I am merely questioning where the main focus of interest lies these days. If focus on minute detail dominates today's generation. I rarely hear people discussing overall story structure, conceptual ideas, as Lovecraft and CAS used to do; I think that's where their main focus lied. I believe their perspective was the other way around from today, starting from the large, down to the smaller.

As long as it doesn't hem the overview perspective, and the creativity, in today's young generation, exacting detail is a natural part of refining the artistic expression.

Re: How *do* we know the definitive HPL texts are just that?
Posted by: jdworth (IP Logged)
Date: 15 September, 2011 06:45AM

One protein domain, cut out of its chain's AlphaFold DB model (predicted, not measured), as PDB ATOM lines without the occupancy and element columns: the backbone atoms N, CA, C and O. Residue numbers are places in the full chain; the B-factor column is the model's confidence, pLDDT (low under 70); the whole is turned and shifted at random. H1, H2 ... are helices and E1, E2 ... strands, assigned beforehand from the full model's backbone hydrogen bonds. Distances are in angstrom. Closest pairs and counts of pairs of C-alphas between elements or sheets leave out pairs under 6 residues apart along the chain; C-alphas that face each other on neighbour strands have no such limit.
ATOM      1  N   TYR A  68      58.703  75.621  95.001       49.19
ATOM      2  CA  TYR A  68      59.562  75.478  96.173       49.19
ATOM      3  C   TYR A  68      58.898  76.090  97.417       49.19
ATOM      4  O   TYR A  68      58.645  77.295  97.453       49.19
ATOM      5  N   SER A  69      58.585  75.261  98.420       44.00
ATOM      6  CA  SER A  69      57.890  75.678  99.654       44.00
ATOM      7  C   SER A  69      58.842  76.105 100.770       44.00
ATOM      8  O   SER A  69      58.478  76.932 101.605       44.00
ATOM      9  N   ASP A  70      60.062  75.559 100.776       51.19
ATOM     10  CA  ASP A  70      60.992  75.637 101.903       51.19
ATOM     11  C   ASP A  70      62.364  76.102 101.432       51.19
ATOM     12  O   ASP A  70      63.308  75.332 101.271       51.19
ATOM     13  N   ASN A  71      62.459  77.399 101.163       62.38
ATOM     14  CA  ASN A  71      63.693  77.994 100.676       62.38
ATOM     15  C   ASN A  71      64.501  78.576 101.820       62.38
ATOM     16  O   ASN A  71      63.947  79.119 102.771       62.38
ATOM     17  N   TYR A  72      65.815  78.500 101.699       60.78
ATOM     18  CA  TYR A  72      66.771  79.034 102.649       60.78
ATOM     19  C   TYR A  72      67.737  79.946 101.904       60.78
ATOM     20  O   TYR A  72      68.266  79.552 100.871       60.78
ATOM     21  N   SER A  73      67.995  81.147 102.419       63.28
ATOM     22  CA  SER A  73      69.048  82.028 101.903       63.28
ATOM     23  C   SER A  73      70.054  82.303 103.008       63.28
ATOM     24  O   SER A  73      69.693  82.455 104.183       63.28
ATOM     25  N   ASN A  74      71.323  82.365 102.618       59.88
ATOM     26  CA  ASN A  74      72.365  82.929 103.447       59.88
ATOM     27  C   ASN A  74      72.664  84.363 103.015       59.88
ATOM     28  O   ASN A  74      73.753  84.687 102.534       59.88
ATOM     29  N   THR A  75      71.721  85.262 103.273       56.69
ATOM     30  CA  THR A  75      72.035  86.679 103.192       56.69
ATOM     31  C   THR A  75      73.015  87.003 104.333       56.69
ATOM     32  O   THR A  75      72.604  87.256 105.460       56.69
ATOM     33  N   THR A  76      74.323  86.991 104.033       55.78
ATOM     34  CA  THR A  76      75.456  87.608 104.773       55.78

On that subject, from my own experience, I would say that it isn't so much attention to detail in the sense of subtleties of expression, as it is a focus on the wrong sorts of details; or, rather, a shift in emphasis away from genuinely artistic concerns of that nature (including the precise use of language for greatest, and most nuanced, effect) to those of "world-building" and the minutiae of getting all that sort of detail just right. While there isn't inherently anything wrong with the practice of world-building, to me at any rate it is a technique to add to the verisimilitude, rather than something which should be the major focus in and of itself. When one becomes fixated on that aspect, one often loses sight of the more important aspect of the characters' psychological/emotional verity, as well as the resonances of language, tone color, the importance of structure of the narrative, and so on.